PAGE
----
Consider a collection of significance regions
where
is the number of falsely rejected null hypotheses,
is the total number of rejected null hypotheses, and
Theorem 2
Given observations of the form (2), if one performs multiple, independent, nonidentical hypothesis tests of the form (5) and decides according to (7), then the worstcase pFDR given by pFDR_{max}=max_{j∈{1,…,m}}pFDR^{(j)}(Γ), satisfies the following bound:
where
The proof of this theorem is detailed in Appendix 2. A key element of our proof is the adaptation of the techniques from [48] to nonidentical independent hypothesis tests.
An achievable bound on the worstcase pFDR
Theorem 2 in the preceding section shows that, for a given A, the worstcase pFDR is bounded from above by a function of the worstcase misclassification
probability. In this section, we use this theorem to establish an achievable bound
on the worstcase pFDR that explicitly depends on the number of observations K, signal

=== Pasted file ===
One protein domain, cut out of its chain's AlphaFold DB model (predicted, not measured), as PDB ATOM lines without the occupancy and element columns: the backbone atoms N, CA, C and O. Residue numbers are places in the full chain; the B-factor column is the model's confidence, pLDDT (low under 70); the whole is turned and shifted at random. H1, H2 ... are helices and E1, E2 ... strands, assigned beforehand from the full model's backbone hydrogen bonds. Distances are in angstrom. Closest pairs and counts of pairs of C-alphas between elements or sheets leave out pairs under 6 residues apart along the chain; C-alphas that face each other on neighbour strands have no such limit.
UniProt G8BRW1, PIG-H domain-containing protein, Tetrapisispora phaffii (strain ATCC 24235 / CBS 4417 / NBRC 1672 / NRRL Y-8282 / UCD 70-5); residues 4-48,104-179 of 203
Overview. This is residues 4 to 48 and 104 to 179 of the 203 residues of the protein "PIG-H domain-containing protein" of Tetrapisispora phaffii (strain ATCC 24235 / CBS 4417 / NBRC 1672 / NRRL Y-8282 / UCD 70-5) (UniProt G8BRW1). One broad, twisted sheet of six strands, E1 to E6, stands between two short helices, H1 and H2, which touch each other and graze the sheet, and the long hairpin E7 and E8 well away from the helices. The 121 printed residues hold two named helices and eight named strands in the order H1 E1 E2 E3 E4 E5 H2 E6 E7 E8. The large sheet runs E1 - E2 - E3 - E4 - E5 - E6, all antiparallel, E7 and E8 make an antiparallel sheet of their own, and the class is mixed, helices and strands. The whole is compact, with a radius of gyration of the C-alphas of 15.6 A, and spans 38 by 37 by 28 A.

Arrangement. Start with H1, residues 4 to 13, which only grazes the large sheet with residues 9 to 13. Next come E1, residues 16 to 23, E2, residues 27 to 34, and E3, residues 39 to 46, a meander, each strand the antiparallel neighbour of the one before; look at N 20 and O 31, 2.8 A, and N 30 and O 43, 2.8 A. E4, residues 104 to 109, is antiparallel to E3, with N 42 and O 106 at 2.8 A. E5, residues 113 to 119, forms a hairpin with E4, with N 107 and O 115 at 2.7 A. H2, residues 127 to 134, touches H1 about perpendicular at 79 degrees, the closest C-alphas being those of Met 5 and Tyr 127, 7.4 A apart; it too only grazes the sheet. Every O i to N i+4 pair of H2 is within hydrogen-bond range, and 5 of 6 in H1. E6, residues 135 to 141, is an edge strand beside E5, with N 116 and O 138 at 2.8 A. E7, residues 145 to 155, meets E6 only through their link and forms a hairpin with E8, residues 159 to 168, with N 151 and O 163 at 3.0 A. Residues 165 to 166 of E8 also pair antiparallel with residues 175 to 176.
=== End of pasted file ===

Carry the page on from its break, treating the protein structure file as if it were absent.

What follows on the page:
strengths
Let us first define the quantities
Then we have the following theorem, whose proof is given in Appendix 3:
Theorem 3
Let λ_{max} denote the largest eigenvalue of Σ_{b}. For a given 0 < ε < 1−p_{max}, assume that K and N are sufficiently large so that the following conditions hold:
Then there exists a K×N sensing matrix Athat satisfies the condition of Theorem 1, and for which
This result has the following implications and consequences:
(1) For a given N, the upper bound (13b) on λ_{max}increases as K increases, which implies that the system can tolerate more background perturbation if we collect more measurements.
(2) The pFDR bound (14) decays with the increase in the values of K, d_{min}and α_{min}, and increases as p_{min}decreases. For a fixed p_{max}, p_{min}, α_{min}and d_{min}, the bound in (14) enables one to choose a value of K to guarantee a desired pFDR value.
(3) The dominant part of the bound (14) is independent of N, and is only a function
of K, p_{max}, p_{min}, α_{min}, and d_{min}. The lack of dependence on N is not unexpected. Indeed, when we are interested in
preserving pairwise distances among the members of a fixed dictionary of size m, the
Johnson–Lindenstrauss lemma
[49] says that, with high probability,
(4) The bound on K given in (13c) increases logarithmically with the increase in the